Four years ago, curator Andrea Pollan joined two friends honeymooning in Europe. During their travels to Florence, Bologna, Siena and Prague, Pollan admired the masterpieces of Leonardo and Michelangelo, but the colorful frescoes of coats of arms found in castles and palaces impressed her the most. "They made the most incredible visual and architectural statement," she says. The frescoes inspired a group exhibit, "Council Room: The Artist Heraldry Show," at the McLean Project for the Arts, where Pollan has been exhibitions director on and off since 1992.
In February, Pollan posted more than 300 letters to local artists inviting them to participate in the show by fashioning their own coat of arms, literally or in the abstract. She asked artists to consider their role in society and their ethnicity or background. About 80 responded.
As the entries trickled in, Pollan noticed that the works split into three categories. "Some artists really did a take on the idea of creating a crest, others kind of had works that looked somewhat heraldic and others created works with some kind of symbolic imagery in them," she says. Several of the works, like Rebecca Kamen's, arrived with stories attached: "Kamen's Crest" was carved to resemble a wooden postage stamp because she recently had moved into a former post office building. Hammerhead shapes adorn the work in homage to her father, who taught her how to use the tool. A rock (kamen in a dialect of Russian) sits at the center of the piece, held in place by a grid of bars. Other items in the show, such as the spare black undulating rectangle by Tazuko Ichikawa, are more abstract.
Pollan's instructions told artists they would have a two-foot-square space for their work. But she said nothing about how far out from the wall the work could extend. Jeff Spaulding made the most of this in "Arthur's Dream," which seems to jump out of its allotted space. One of the most abstract approaches in the exhibit, it protrudes from the wall, a white trunklike shape with a black tip. The title comes from the artist's musings on the dreams of King Arthur. The object turns out to be the sole of a high-heeled shoe. While he created the piece specifically for this show, it is the third shoe sculpture he has molded recently.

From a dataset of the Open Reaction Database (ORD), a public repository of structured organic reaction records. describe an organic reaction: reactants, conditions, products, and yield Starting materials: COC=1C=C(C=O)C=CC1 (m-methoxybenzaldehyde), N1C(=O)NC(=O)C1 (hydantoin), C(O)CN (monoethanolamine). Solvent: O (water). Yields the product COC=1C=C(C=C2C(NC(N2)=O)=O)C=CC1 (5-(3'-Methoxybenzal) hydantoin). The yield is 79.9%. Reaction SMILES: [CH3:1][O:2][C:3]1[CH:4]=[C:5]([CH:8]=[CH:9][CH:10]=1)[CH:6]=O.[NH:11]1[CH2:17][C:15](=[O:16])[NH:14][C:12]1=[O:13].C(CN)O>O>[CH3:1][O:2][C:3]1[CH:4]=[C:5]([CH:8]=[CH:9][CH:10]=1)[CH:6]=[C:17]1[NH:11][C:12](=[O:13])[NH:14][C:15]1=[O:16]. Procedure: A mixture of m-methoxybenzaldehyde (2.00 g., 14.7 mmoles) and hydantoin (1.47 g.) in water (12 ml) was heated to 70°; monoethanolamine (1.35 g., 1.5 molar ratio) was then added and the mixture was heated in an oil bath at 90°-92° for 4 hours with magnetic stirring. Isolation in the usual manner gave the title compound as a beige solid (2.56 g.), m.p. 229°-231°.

Around the bend from "Arthur's Dream" is Maria Karametou's "Epigraph," a small crest with an aura of mystery compounded by a Greek word carved into the center. "Being Greek and being American has informed my work a lot," she says. "I've always tried to bridge the two cultures." At the tip of the crest sits a ship, indicating the long-ago emigration of Karametou's family from Asia Minor to Greece and her own journey to America 20 years ago. "The burning heart [in the piece], that's me--I'm an intense person," she says. The two wings framing the crest represent a desire to "go higher and fly and materialize your dreams and aspirations." The word in the crest translates to "perseverance."
Arlington artist Andrea Uravitch took a studious approach to the show. Before creating "Uravitch Coat of Arms," she visited the library with her mother in her home town of Cleveland. "Every bit that happens on a coat of arms means something," Uravitch says. Her shield-shaped collage is made of photographs that represent pieces of her life. A photo of a hare embodies the Scottish word for Harris, Uravitch's mother's maiden name. An image of a cement plant in Cleveland is "symbolic of childhood memories." Uravitch and her husband share an interest in nature, and a picture of a lily pond dominates the center of the shield. Bits of fabric nod to Uravitch's beginnings as a fiber artist and a photo of the artist with a group of children represents her role as a teacher in the community. Although the work only took two weeks to design, the gestation period for ideas lasted much longer. After doing her library research, says Uravitch, she came up with most of the images by "waking up in the middle of the night and thinking of it."
"Council Room: The Artist Heraldry Show" at the McLean Project for the Arts, 1234 Ingleside Ave., McLean. Through July 10. 703-790-1953.
Works from more than 30 emerging artists will be for sale for under $200 next Thursday from 5:30 to 9 p.m. and Saturday from 11 a.m. to 5 p.m. at 505 Gallery, 505 Seventh St. NW. The sale is organized and sponsored by WPA/Corcoran. Artists were primarily selected from the WPA/Corcoran's ArtFile Slide Registry, where regional artists archive examples of their work for curators. . . . A slide show and discussion of Washington's outdoor murals will take place tomorrow night at A. Salon. The evening is sponsored by American Dreams & Associates Inc., a group that documents citywide murals, and the Historical Society of Washington, D.C.
CAPTION: Trish Waters and son Will Nears, above, at the McLean Project for the Arts. On exhibit: coats of arms by Maria Karametou, left, Andrea Uravitch, below, and others.